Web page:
Logic and Program modes

Imandra has two modes: logic mode and program mode. When we launch Imandra Terminal (or an Imandra Jupyter Notebook session), we start off in logic mode.

In the terminal, we can identify that Imandra is in logic mode by the pound sign prompt (#).

In a notebook, we can inspect Imandra's current mode using the #config directive.

In [1]:
#config 1
Out[1]:
----------------------------------------------------------------------------
Configuration component: Mode
----------------------------------------------------------------------------
Value: Logic
Help topics: program, logic
----------------------------------------------------------------------------

While in logic mode, we have access to Imandra's reasoning tools, such as verify and theorem.

In [2]:
let succ n = n + 1
Out[2]:
val succ : Z.t -> Z.t = <fun>
In [3]:
verify (fun n -> succ n > n)
Out[3]:
- : int -> bool = <fun>
Proved
proof
ground_instances0
definitions0
inductions0
search_time
0.019s
details
Expand
smt_stats
rlimit count12
mk bool var5
num allocs1399890465
memory16.060000
max memory18.750000
Expand
  • start[0.019s] (:var_0: + 1) > :var_0:
  • simplify

    into
    true
    expansions
    []
    rewrite_steps
      forward_chaining
      • unsat

        (mp (asserted (not true)) (rewrite (= (not true) false)) false)

      A future notebook will summarize the various reasoning tools, and explain when to use which one.

      In logic mode, all definitions -- types, values and functions -- are entered into the logic. We can see all previous events in logic mode by inspecting the #history (aliased to #h).

      In [4]:
      #h;;
      
      Out[4]:
      
      

      All events in session

      • 0. Fun: succ
      • 1. Verify: <expr>

      dependency graph
      In [5]:
      #h succ
      
      Out[5]:
      
      

      Fun: succ

      iml
      definition
      fun (n : int) -> n + 1
      def
      namesucc
      typeint -> int
      recursivefalse
      call signaturesucc (n : int)
      validatedin 0.000s
      locationjupyter cell 2:1,0--18
      hashes
      succb1de521a2f1a2fe90b72c75dd66ebec3307ff71f798199a0ea1bef1cb2865b94

      While in logic mode, we are restricted to a purely functional subset of OCaml, and our recursive functions must terminate.

      If we try to define a non-termating function, for example, Imandra will reject it.

      In [6]:
      let rec bad_repeat x = x :: bad_repeat x
      
      Out[6]:
      val bad_repeat : 'a -> 'a list = <fun>
      File "jupyter cell 6", line 1, characters 0-40:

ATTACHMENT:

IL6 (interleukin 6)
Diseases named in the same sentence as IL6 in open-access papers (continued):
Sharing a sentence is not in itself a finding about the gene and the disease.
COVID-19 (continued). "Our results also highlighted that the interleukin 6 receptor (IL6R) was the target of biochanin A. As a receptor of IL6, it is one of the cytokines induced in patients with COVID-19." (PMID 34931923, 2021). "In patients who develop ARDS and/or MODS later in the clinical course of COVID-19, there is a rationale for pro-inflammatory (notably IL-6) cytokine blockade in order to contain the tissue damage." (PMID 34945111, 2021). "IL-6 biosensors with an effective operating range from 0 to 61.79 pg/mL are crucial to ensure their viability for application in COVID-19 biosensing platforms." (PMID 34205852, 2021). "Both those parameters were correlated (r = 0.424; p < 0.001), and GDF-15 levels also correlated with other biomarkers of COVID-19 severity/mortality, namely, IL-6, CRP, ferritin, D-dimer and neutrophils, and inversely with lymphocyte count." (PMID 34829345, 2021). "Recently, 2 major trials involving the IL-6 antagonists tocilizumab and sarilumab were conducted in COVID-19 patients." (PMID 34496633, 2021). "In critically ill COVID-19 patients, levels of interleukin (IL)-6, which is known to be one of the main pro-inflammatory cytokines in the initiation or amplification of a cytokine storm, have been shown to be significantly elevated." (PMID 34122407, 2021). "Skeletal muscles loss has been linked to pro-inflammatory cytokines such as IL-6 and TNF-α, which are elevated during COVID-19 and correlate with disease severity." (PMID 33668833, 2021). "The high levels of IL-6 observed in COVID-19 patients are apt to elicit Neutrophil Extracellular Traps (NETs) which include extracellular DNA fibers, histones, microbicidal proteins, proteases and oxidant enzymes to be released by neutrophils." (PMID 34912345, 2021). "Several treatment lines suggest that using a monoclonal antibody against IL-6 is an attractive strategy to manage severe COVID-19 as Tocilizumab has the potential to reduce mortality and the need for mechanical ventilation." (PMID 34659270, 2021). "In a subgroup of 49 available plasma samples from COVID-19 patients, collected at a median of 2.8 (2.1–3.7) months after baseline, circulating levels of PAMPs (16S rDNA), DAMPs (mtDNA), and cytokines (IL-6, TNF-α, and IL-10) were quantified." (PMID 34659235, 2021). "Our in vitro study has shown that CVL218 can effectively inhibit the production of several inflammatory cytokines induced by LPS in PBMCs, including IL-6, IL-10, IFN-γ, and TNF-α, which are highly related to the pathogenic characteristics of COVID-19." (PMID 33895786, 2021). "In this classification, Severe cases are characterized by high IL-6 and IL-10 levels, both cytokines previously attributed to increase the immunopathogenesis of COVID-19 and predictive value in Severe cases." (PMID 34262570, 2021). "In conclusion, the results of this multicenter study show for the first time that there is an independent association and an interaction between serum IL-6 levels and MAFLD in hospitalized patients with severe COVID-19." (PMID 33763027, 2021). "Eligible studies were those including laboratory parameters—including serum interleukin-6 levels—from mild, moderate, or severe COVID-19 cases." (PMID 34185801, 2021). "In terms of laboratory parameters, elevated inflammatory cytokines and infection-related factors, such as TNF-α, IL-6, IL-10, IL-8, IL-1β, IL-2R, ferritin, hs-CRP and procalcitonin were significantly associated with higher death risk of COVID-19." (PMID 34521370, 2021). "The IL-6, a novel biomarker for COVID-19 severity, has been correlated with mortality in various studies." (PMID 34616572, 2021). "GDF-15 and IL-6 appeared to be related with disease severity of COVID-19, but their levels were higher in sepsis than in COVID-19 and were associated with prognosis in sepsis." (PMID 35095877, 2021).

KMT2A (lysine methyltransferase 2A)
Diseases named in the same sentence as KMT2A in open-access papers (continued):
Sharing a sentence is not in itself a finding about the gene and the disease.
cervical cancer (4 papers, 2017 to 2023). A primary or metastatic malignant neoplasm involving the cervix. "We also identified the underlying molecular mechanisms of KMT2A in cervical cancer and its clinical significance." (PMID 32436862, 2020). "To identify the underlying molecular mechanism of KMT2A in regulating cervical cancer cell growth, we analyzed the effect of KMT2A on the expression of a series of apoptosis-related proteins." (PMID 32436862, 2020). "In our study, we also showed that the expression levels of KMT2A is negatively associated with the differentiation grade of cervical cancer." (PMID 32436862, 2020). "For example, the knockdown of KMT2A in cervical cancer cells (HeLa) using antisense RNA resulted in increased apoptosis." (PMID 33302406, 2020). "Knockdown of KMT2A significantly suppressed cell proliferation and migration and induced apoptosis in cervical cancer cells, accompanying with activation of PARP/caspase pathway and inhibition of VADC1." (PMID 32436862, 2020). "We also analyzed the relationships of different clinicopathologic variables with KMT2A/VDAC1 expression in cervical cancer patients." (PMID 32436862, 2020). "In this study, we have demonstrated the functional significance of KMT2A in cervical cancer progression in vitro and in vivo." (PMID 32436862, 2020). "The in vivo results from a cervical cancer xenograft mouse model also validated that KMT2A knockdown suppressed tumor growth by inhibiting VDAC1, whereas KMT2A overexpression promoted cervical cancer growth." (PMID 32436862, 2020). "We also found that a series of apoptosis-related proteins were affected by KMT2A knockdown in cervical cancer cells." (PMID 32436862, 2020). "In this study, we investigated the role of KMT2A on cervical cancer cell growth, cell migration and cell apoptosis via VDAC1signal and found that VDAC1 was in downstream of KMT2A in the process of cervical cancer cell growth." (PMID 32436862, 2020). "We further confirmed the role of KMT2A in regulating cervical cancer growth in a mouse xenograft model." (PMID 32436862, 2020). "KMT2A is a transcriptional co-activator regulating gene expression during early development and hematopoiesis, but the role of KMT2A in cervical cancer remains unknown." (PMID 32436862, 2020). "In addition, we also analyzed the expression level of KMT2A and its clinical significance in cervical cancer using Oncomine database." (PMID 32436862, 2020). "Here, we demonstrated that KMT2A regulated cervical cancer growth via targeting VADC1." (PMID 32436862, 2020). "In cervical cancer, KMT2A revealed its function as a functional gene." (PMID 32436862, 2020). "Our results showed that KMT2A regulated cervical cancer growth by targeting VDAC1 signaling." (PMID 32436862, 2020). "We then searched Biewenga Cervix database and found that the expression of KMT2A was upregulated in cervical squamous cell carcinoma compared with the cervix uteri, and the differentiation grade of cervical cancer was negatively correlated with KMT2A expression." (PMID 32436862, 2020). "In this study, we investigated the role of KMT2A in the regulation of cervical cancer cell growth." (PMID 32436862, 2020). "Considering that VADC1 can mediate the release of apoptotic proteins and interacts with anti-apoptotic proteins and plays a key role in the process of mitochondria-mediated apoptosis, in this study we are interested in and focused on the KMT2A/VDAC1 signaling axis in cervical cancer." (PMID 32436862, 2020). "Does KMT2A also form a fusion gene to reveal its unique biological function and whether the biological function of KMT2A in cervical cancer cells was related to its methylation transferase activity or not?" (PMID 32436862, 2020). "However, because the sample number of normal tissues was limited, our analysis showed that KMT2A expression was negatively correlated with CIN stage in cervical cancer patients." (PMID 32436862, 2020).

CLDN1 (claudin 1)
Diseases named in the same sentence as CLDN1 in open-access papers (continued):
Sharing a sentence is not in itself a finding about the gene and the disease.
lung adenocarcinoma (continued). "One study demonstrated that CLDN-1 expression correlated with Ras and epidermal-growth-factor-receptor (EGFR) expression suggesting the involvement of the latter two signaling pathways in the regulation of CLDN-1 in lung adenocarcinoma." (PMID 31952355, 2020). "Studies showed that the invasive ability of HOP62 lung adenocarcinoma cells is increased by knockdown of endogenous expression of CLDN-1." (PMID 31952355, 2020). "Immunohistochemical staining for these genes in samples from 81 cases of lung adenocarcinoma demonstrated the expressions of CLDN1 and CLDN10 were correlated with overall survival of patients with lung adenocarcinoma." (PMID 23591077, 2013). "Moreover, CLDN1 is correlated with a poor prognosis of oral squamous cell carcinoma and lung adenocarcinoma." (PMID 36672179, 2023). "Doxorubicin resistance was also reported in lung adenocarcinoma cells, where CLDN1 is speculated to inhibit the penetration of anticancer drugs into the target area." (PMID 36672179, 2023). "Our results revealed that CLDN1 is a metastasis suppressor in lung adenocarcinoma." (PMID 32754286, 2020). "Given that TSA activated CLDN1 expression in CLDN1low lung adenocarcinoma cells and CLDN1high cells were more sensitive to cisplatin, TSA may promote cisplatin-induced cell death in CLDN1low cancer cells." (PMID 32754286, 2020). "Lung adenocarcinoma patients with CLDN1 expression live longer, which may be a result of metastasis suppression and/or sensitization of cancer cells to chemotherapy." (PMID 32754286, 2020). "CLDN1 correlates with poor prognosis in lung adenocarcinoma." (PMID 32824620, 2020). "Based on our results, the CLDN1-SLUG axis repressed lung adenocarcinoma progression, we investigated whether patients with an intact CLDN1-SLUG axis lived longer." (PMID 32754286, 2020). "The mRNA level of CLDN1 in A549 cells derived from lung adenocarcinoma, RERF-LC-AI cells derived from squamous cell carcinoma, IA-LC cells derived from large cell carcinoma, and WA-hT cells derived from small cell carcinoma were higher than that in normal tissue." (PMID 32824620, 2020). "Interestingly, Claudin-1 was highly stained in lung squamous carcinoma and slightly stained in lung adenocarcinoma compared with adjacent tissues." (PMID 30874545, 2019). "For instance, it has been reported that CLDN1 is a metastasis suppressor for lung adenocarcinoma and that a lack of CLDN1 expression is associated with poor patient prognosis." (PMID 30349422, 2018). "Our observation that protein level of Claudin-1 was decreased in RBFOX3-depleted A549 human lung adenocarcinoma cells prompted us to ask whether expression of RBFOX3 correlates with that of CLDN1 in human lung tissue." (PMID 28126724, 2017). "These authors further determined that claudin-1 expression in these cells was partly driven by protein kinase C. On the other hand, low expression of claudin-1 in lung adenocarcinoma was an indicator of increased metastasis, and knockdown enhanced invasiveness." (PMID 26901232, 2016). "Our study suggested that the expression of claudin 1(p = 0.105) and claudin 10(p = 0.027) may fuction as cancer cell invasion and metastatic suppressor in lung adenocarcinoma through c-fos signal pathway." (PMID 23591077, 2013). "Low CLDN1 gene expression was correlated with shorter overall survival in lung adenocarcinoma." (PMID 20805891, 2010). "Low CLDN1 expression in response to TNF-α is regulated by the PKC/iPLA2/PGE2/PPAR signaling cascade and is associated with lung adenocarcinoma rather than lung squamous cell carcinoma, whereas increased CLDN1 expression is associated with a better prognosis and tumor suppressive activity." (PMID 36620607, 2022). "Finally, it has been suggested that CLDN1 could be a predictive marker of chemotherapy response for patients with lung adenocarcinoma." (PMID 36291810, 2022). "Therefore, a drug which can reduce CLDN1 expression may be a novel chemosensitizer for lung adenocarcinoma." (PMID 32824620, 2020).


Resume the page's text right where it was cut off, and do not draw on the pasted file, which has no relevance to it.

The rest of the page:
Error: Validate: no measure provided, and Imandra cannot guess any.
      Are you sure this function is actually terminating?
      
      In [7]:
      #show bad_repeat
      
      Out[7]:
      Unknown element.
      

      For more complex recursive functions, we may need to convince Imandra that the function terminates, for example by defining a "measure". See the notebook Proving Program Termination with Imandra for more details.

      Our logic-mode definitions are allowed to call other definitions only if those other definitions have been admitted into the logic.

      In [8]:
      let say_hi () = print_endline "Hello!"
      
      Out[8]:
      val say_hi : unit -> unit = <fun>
      Error: No function Pervasives/0.print_endline was defined in logic-mode
      

      In order to define such a side-effecting function, we switch to program mode. We do this using the #program directive.

      In [9]:
      #program;;
      
      #config 1;;
      
      Out[9]:
      ----------------------------------------------------------------------------
      Configuration component: Mode
      ----------------------------------------------------------------------------
      Value: Program
      Help topics: program, logic
      ----------------------------------------------------------------------------
      

      In the terminal, we can identify that Imandra is in program mode by the angle bracket prompt (>).

      Now that we are in program mode, we have the full power of OCaml at our fingertips!

      In [10]:
      let say_hi () = print_endline "Hello!"
      
      Out[10]:
      val say_hi : unit -> unit = <fun>
      
      In [11]:
      say_hi ()
      
      Out[11]:
      Hello!
      - : unit = ()
      

      When we switch back to logic mode (using the #logic directive), we can still refer to our program-mode definitions at the top level.

      In [12]:
      #logic;;
      
      say_hi ()
      
      Out[12]:
      Hello!
      - : unit = ()
      

      But we are forbidden from using them in our logic-mode definitions.

      In [13]:
      let say_hi_from_logic_mode () = say_hi ()
      
      Out[13]:
      val say_hi_from_logic_mode : unit -> unit = <fun>
      Error: No function say_hi/7239 was defined in logic-mode
      

      Often, we want to define a type in logic mode and then a related function in program mode, for example a pretty-printer. For this case we can use the [@@program] annotation to define a one-off program-mode function while in logic mode.

      In [14]:
      type person = { name : string; favorite_color : string };;
      
      let print_person (person : person) : string =
        Printf.sprintf "%s prefers %s things" person.name person.favorite_color
      [@@program];;
      
      print_person { name = "Matt"; favorite_color = "green" };;
      
      Out[14]:
      type person = { name : string; favorite_color : string; }
      val print_person : person -> string = <fun>
      - : string = "Matt prefers green things"
      

      There is also the [@@logic] annotation, which allows admitting a definition into the logic while in program mode.

      That concludes our overview of Imandra's logic and program modes!